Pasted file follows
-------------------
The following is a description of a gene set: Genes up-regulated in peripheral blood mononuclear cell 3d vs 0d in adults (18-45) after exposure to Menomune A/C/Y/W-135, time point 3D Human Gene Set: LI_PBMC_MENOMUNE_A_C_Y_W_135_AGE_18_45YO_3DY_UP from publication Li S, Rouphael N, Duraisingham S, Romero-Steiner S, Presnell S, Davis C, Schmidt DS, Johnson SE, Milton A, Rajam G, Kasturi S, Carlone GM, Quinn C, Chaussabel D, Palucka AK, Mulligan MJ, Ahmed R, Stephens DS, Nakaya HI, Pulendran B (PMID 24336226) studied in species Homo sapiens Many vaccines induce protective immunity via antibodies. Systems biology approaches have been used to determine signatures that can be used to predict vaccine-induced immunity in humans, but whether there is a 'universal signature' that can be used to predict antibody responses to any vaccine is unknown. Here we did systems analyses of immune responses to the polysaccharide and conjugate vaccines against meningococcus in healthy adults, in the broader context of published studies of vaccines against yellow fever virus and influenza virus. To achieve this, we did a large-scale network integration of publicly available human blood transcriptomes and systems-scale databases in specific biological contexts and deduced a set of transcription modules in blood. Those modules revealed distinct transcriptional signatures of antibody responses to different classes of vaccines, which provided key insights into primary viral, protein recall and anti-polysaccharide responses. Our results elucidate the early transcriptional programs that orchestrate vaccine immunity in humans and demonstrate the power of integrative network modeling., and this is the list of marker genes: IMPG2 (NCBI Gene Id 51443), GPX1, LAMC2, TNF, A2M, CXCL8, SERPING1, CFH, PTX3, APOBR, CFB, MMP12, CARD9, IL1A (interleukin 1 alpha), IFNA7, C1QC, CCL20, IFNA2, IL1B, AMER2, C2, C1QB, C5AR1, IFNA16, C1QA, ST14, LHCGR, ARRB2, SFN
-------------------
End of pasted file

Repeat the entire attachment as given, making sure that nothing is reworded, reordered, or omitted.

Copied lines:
The following is a description of a gene set: Genes up-regulated in peripheral blood mononuclear cell 3d vs 0d in adults (18-45) after exposure to Menomune A/C/Y/W-135, time point 3D Human Gene Set: LI_PBMC_MENOMUNE_A_C_Y_W_135_AGE_18_45YO_3DY_UP from publication Li S, Rouphael N, Duraisingham S, Romero-Steiner S, Presnell S, Davis C, Schmidt DS, Johnson SE, Milton A, Rajam G, Kasturi S, Carlone GM, Quinn C, Chaussabel D, Palucka AK, Mulligan MJ, Ahmed R, Stephens DS, Nakaya HI, Pulendran B (PMID 24336226) studied in species Homo sapiens Many vaccines induce protective immunity via antibodies. Systems biology approaches have been used to determine signatures that can be used to predict vaccine-induced immunity in humans, but whether there is a 'universal signature' that can be used to predict antibody responses to any vaccine is unknown. Here we did systems analyses of immune responses to the polysaccharide and conjugate vaccines against meningococcus in healthy adults, in the broader context of published studies of vaccines against yellow fever virus and influenza virus. To achieve this, we did a large-scale network integration of publicly available human blood transcriptomes and systems-scale databases in specific biological contexts and deduced a set of transcription modules in blood. Those modules revealed distinct transcriptional signatures of antibody responses to different classes of vaccines, which provided key insights into primary viral, protein recall and anti-polysaccharide responses. Our results elucidate the early transcriptional programs that orchestrate vaccine immunity in humans and demonstrate the power of integrative network modeling., and this is the list of marker genes: IMPG2 (NCBI Gene Id 51443), GPX1, LAMC2, TNF, A2M, CXCL8, SERPING1, CFH, PTX3, APOBR, CFB, MMP12, CARD9, IL1A (interleukin 1 alpha), IFNA7, C1QC, CCL20, IFNA2, IL1B, AMER2, C2, C1QB, C5AR1, IFNA16, C1QA, ST14, LHCGR, ARRB2, SFN